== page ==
The accounts of Daniel inspired me. He was my hero because he refused to defile himself by eating the king’s food, and he interpreted the handwriting on the wall. I was left with a deep impression of Daniel’s close connection to God, and his commitment to getting down on his knees in prayer three times a day. To my amazement, Daniel kept praying even when King Darius outlawed prayer to God, threatening death as the punishment to anyone who defied his edict. Upon hearing the terms of the new law, Daniel went home and knelt in prayer with his windows open. I often thought about Daniel praying in spite of the threat to his life. The power he found in prayer was on my mind when I prayed to get the part of Amahl.
Grandpa Bowers was in his seventies and in poor health when we lived in Santa Clara, but he still made time for me. One day when we were in the yard, he had a pair of binoculars with him. We walked side by side under the tall evergreens surrounding his home. We could see the Lick Observatory on top of Mount Hamilton in the distance. Standing in the farmyard, he carefully took the binoculars out of the case, put the strap around my neck, and handed them to me. I looked into the binoculars, and to my surprise, the observatory appeared to be right in front of me. That brief incident serves as a fond memory of his love for me.
I loved visiting Grandpa and Grandma Appelbe as well. They had emigrated from England in their youth. In keeping with her English heritage, Grandma Appelbe would sit us down in her kitchen for a cup of tea with milk. It was great! Grandpa Appelbe was a retired contractor who had built custom homes. He kept the tools of his trade in his garage. After showing me how to make a hole in a piece of wood, he handed me the drill. I cranked the handle, and I made my own hole. We bonded in the process.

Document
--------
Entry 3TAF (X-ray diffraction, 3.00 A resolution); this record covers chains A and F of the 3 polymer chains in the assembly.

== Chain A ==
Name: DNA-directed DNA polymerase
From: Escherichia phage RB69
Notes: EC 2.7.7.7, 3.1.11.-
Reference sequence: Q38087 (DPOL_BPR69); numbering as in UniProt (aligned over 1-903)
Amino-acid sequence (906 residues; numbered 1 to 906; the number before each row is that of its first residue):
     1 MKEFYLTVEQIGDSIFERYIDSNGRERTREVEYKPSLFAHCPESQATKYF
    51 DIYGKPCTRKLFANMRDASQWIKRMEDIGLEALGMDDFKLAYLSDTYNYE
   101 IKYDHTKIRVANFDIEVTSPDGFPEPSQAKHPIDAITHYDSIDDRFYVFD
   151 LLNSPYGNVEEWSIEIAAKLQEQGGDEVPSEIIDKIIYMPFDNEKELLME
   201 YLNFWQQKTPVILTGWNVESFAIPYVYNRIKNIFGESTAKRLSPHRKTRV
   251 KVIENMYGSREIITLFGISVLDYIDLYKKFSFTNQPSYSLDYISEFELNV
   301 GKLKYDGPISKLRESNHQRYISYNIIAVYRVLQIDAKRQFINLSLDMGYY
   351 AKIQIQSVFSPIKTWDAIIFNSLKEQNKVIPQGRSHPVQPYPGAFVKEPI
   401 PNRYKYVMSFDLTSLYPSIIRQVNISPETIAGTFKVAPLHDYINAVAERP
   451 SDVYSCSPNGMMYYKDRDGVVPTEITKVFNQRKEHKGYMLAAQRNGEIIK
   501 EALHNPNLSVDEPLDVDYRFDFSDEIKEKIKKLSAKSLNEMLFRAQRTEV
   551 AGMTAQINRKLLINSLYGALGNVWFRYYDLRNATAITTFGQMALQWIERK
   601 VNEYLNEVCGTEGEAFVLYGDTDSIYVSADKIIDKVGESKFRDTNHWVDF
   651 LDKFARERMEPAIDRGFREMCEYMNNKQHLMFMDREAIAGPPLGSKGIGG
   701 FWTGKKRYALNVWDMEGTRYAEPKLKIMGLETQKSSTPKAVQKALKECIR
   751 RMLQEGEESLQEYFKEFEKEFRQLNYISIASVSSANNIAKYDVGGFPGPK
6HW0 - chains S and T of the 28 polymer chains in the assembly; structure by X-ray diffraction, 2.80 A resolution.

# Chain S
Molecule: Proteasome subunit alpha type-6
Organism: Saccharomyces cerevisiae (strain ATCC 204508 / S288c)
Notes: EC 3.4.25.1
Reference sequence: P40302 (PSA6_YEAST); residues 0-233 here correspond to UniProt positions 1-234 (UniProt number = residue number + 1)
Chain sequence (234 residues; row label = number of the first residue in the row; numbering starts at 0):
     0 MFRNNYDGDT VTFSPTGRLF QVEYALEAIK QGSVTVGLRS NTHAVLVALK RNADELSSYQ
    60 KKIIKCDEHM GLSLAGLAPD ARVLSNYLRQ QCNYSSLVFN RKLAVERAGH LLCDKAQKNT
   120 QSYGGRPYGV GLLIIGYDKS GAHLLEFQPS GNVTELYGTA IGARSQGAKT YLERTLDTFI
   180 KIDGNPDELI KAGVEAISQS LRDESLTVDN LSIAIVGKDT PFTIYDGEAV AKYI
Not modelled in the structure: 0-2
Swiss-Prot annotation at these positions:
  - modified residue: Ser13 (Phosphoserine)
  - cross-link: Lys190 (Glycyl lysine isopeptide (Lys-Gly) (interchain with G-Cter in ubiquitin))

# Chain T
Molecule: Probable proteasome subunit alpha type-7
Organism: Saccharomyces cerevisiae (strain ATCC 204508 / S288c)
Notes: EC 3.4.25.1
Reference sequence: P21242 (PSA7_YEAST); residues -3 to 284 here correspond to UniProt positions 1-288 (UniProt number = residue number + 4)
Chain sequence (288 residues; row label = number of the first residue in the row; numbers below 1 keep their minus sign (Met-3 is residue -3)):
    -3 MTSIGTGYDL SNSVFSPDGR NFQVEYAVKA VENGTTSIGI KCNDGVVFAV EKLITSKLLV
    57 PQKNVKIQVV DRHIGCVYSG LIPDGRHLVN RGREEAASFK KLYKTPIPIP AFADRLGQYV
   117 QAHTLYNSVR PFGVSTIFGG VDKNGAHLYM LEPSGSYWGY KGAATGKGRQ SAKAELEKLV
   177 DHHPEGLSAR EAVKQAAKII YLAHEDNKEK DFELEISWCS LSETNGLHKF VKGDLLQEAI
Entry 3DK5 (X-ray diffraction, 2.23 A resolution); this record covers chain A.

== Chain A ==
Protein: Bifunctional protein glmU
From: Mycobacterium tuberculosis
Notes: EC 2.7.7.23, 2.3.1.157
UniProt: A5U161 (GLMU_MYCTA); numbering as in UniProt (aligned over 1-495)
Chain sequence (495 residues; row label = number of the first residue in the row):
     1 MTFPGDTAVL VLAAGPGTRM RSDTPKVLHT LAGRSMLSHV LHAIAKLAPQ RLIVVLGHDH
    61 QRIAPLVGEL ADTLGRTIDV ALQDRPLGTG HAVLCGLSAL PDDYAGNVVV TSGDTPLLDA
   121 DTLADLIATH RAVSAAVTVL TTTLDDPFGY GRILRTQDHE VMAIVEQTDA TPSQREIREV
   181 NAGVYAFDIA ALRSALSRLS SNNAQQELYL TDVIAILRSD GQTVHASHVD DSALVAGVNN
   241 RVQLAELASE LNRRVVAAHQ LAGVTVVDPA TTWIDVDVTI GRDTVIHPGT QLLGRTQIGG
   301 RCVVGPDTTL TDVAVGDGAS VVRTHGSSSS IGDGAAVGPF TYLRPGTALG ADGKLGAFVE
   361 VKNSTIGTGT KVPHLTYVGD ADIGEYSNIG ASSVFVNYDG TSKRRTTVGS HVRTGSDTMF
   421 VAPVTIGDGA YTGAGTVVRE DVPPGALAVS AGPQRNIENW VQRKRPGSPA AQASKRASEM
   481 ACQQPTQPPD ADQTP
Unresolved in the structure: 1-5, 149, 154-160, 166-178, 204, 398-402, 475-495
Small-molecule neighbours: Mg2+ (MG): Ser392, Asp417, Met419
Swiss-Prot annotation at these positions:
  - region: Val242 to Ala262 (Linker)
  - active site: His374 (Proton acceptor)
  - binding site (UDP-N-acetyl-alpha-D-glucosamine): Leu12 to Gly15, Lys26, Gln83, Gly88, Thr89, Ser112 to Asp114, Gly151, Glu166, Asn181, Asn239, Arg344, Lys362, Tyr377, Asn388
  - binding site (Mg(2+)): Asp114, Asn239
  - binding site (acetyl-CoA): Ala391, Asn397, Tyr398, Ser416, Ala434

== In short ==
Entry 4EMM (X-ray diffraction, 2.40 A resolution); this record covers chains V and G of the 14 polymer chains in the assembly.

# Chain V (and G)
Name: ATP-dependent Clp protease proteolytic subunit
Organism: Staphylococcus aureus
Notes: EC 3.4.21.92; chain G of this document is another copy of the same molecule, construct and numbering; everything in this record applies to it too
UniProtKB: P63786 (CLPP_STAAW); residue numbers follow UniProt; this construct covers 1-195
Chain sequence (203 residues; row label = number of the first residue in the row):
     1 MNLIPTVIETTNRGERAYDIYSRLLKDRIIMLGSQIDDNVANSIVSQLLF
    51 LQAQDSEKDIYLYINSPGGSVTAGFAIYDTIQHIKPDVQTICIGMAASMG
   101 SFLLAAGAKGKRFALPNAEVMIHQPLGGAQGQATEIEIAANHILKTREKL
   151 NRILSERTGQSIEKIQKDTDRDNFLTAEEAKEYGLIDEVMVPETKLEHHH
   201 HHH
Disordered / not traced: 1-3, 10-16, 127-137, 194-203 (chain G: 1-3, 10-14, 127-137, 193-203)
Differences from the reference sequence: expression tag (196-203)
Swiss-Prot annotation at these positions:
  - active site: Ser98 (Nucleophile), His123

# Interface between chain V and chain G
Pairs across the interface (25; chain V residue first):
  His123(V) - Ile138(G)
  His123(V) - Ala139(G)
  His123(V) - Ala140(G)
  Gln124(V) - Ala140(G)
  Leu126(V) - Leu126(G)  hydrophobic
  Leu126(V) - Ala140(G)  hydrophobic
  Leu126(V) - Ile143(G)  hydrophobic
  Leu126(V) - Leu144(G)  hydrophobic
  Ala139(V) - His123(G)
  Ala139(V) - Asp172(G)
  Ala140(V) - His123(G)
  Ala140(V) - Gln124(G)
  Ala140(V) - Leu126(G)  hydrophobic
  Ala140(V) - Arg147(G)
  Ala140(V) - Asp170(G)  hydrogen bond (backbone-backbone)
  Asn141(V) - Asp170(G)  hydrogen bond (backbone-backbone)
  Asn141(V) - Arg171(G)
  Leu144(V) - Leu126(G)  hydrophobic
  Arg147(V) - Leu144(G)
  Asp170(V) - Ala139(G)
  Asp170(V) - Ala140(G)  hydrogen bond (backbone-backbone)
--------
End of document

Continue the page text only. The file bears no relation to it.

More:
After my father made some prudent business transactions—including trading most of the farm in what is now Silicon Valley for a fruit orchard in Gridley, California—we moved to Oroville. In the process, he transformed himself into a real estate developer and a major fruit grower. The combination of farming and commercial real estate provided financial security for our family.
All four of my grandparents followed us. My father’s parents moved to Gridley, about twelve miles away, and Grandpa Appelbe built a house on the property behind our home to be as close as possible to his grandchildren. Even though I missed the familiar surroundings of our farm in Santa Clara, the move was easier because my grandparents moved with us.